If you never experience chronic illness or an accident resulting in extended care, you won’t need long-term care insurance (LTCI). But, if either were to happen to you today, a nursing home in Hawai‘I could cost you $100,000 – $120,000/year and could last up to 3 years. People age 65 and older with Alzheimer’s survive an average of 4 to 8 years after diagnosis. If you have to use money you were earmarking to retire on to pay for care in a facility or at home, where does it leave your family’s financial future? If you don’t have money or run out of money, you will be dependent on children to be your caregivers or plan on an extended stay at a Medicaid eligible care home not of your own choice. Either way, it’s not pretty picture. On the other hand, LTCI transfers the cost of paid care providers from yourself to an insurance company for a fraction of the actual cost and it offers you choices.
What are my chances of needing some form of LTCI?
The chances of needing LTCI are high. The Department of Health estimates 7 in 10 people will need some form of LTCI. If it happens to you, odds don’t matter.
What is the current cost of LTCI in Hawai‘i? What is the projection in 10 – 20 years?
The current cost of a nursing home stay in Hawai‘i is approximately $100,000 – $120,000 per year. Assuming a 5% annual rise in the cost of care, the cost in 10 years would be $162,800 – $195,500 per year. In 20 years the cost would be $265,300 – $318,400 per year.
Why are premiums expensive? Can you compare dollar for dollar versus cents on the dollar?
Assuming an LTCI policy offered to Federal Employees, a 50 year old may be paying an LTCI annual premium of $3,000. For this money, the insurance company promises to pay up to $328,500 towards the cost of care. The choice is simple, $3,000/year to the insurance company or $328,500 out of pocket for the cost of care. If the insured paid premiums for 25 years, the combined cost over time would be $75,000. For this money, the insurance company’s 5% inflation rider would grow the promise to pay up to $1,112,400. Like health insurance, LTCI premiums are subject to increases in the future. However, my experience with LTCI premium increases over the past 25 years is that paying for LTCI is still pennies on the dollar compared to paying for care out-of-pocket.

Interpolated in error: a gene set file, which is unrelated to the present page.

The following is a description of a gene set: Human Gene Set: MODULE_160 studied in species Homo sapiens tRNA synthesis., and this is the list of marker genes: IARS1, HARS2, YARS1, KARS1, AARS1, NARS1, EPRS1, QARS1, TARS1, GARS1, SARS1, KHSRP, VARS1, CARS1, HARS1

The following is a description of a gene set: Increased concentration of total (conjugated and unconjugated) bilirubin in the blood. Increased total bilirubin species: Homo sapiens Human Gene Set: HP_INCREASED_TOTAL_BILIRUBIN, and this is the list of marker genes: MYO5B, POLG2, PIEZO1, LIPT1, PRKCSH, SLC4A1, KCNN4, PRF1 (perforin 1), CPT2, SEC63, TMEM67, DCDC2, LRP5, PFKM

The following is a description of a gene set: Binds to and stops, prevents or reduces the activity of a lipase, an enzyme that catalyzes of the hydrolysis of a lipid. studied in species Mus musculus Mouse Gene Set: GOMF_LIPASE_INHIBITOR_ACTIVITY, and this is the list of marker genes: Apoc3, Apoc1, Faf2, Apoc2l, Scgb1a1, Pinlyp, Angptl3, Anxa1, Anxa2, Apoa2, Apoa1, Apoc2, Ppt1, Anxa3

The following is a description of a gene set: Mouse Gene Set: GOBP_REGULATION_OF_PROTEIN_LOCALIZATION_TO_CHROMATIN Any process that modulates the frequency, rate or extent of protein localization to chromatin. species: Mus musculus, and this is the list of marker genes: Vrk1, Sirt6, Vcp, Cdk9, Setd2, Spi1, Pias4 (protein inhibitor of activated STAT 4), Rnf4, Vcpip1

Is it realistic today for my kids to take care of me?
For many, depending on the kids to be caretakers, is not realistic. Studies show that 59% of unpaid caregivers are currently employed, 70% are married, and 62% are women. Long-term caregiving is hard work; there are consequences physically, psychologically, economically and relationally.
How do I keep my LTCI premiums affordable?
Interestingly, it is possible to design a plan that is affordable to many people. Making LTCI affordable is made possible by considering plan type (traditional or hybrid), plan design and creative planning for premium funding.
Michael W. K. Yee at (808) 952-1222 ext. 1240
Michael W K Yee, CFP®, CFS®, CRPC®, is a Financial Advisor and CERTIFIED FINANCIAL PLANNER practitioner™ with Ameriprise Financial Services, Inc. in Honolulu, HI. He specializes in fee-based financial planning and asset management strategies and has been in practice for 25 years. To contact him, firstname.lastname@example.org, 808.952.1222 ext 1240, 1585 Kapiolani Blvd., Suite 1100 Honolulu, Hawai‘i 96814.
Advisor is licensed/registered to do business with U.S. residents only in the states of Honolulu, Hawai‘i.
1 The Money Across Generations IISM study was commissioned by Ameriprise Financial, Inc. and conducted by telephone by GfK in December 2011 among 1,006 affluent baby boomers (those with $100,000 or more in investable assets); 300 parents of baby boomers; and 300 children of baby boomers at least 18 years old. The margin of error is +/- three percentage points for the affluent boomers segment and +/- six percentage points for the parents and children of boomers segments.
2 United States Department of Labor, Wage and Hour Division, Family and Medical Leave Act http://www.dol.gov/whd/fmla/
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